### Portrait galler

If you wish your portrait to be included in the online results of a contest, please send us a photo by email. Light and uniform backgrounds are preferred. Use sufficiently high resolution because we often need to resize or crop images.

## Contests in mathematics

There are four different contest types in mathematics. They are, in increasing difficulty, type **K**, **C**, **B** and **A** problems. A student may participate in more than one contest type, however, types K and B cannot be chosen simultaneously. Contestants of grade 9 should declare which contest type K or B they would like to choose (in your personal settings on our webpage).

As a general rule, for every participant we **eonly evaluate one solution to each problem.**

We of course welcome problem generalizations, different solution techniques, observations, or new problems to propose. We often publish these or acknowledge them by special awards (not related to the contest).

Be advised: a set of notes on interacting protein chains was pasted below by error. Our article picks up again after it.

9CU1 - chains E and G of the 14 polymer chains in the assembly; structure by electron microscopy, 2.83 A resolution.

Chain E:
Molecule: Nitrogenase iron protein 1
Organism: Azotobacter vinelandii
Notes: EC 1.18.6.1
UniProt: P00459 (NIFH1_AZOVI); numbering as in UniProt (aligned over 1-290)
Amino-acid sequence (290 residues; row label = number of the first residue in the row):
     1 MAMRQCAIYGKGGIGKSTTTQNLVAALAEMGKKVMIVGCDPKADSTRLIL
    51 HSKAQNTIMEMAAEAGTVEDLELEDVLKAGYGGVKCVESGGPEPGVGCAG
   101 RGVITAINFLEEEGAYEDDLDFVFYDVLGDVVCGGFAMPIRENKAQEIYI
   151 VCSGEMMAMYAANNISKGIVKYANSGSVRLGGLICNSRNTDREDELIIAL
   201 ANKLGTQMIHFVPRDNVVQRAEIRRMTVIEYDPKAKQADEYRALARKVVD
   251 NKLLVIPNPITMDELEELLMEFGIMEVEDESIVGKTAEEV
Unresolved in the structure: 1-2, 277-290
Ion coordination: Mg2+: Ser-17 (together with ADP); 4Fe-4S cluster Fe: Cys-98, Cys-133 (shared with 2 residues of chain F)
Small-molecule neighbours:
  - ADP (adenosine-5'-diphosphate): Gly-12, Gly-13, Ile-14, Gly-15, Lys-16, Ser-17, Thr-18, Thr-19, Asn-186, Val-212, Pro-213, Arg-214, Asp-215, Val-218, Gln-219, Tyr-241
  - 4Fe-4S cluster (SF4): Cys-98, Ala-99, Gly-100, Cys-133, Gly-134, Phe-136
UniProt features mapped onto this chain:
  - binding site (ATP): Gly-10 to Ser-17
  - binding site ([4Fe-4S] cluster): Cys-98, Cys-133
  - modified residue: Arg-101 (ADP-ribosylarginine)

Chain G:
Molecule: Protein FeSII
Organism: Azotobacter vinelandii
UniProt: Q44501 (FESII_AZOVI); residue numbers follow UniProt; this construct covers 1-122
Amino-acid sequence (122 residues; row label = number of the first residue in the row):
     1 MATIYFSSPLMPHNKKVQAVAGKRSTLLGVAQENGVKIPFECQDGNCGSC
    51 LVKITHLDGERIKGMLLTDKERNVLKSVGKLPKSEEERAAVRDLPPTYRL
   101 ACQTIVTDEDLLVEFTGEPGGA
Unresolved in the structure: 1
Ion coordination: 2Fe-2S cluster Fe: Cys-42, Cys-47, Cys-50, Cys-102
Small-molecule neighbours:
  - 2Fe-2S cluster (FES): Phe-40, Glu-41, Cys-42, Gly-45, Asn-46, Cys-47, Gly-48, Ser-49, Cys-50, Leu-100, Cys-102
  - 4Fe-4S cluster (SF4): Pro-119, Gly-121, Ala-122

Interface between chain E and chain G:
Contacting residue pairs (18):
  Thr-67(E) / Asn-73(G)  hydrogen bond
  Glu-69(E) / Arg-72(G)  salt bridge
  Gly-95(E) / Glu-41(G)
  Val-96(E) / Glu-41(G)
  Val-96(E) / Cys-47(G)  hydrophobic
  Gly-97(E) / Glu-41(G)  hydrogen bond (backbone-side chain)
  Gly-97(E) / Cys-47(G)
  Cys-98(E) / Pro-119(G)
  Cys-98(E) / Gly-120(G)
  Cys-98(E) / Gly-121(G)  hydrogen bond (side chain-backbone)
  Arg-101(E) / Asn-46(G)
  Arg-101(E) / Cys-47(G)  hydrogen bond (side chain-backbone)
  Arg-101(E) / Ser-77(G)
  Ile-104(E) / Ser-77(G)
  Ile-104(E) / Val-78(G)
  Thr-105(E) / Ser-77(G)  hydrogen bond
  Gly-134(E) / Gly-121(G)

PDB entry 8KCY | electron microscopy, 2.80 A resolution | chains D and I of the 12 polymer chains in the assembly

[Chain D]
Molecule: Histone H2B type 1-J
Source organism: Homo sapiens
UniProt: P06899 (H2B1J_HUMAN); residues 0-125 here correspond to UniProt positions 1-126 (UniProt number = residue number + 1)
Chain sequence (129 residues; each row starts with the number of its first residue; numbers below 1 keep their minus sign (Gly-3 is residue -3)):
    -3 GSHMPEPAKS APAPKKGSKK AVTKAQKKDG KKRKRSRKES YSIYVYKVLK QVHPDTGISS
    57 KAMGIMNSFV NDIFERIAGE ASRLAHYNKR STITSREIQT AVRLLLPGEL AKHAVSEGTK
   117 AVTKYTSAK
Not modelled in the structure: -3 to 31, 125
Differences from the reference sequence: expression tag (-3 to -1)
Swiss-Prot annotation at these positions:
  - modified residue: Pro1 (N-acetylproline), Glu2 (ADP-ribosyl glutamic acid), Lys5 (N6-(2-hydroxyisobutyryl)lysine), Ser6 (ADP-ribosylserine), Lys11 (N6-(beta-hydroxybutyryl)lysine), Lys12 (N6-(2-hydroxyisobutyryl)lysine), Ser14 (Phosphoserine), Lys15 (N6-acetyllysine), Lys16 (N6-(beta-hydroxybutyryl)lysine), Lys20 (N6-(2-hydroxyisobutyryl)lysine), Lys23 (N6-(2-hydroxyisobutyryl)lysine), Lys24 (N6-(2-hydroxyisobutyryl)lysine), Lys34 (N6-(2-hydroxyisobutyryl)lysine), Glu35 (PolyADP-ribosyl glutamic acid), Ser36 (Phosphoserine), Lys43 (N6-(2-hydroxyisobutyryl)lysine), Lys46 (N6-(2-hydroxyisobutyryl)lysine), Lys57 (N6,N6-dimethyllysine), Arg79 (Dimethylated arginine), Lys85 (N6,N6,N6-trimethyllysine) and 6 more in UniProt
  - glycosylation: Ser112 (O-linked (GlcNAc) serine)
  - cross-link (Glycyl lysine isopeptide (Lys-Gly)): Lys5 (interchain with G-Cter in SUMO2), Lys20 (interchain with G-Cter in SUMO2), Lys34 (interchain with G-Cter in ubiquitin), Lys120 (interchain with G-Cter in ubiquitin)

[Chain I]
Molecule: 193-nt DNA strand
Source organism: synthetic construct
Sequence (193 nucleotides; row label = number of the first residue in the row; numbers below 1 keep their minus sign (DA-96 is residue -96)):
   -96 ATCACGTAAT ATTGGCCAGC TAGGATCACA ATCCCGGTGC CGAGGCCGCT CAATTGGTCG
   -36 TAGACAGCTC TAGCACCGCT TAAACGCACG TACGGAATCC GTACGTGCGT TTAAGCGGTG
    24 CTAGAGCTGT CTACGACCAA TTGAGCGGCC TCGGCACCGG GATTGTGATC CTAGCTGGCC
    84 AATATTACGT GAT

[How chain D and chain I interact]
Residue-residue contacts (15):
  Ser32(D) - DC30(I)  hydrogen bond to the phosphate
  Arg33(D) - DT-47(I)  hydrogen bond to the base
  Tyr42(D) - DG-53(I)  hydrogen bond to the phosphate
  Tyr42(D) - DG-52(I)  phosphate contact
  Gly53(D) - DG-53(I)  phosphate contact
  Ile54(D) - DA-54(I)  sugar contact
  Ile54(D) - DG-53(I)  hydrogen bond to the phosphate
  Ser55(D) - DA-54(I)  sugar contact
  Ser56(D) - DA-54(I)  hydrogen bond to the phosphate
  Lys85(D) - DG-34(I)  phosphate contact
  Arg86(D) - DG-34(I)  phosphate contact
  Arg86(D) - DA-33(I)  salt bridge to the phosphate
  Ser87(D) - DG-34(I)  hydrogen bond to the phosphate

### Type K contest—joint contest of ABACUS and KöMaL for 9th graders in mathematics}

This contest can be chosen exclusively by students of grade 9. We recommend this contest type for students who are not yet familiar with KöMaL. In each of the 7 months from September to March, we propose 5 problems, 3 of which also appear in the ABACUS contest. Each problem is worth 6 points.

Primary school students of grades 3–8 can participate in the ABACUS contest as usual.

### Type C contest–exercises in mathematics